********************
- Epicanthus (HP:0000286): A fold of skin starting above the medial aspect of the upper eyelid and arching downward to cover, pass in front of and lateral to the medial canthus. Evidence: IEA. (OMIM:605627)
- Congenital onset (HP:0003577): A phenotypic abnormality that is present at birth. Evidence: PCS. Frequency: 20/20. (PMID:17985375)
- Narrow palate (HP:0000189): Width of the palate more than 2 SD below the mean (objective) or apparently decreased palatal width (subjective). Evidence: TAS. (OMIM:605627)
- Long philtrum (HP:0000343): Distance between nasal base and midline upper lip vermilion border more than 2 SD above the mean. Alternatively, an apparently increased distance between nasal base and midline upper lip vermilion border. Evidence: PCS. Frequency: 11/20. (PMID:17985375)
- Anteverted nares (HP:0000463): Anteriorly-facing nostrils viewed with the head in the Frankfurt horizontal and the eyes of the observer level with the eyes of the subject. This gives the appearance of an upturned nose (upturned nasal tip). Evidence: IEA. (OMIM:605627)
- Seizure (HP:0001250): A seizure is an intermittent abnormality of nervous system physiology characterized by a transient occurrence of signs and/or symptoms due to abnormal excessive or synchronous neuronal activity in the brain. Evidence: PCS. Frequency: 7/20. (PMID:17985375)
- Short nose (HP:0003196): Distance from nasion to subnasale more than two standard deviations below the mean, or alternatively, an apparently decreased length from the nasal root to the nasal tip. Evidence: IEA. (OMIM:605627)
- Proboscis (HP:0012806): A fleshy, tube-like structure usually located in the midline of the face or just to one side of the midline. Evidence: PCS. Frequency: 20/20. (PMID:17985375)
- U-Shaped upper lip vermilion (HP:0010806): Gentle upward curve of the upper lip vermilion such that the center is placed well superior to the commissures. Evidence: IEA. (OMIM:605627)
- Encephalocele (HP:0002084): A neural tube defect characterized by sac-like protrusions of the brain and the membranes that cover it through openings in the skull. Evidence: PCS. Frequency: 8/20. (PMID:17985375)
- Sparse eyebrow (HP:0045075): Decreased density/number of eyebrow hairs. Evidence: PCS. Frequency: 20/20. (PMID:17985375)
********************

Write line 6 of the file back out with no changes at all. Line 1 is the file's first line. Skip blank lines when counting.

- Seizure (HP:0001250): A seizure is an intermittent abnormality of nervous system physiology characterized by a transient occurrence of signs and/or symptoms due to abnormal excessive or synchronous neuronal activity in the brain. Evidence: PCS. Frequency: 7/20. (PMID:17985375)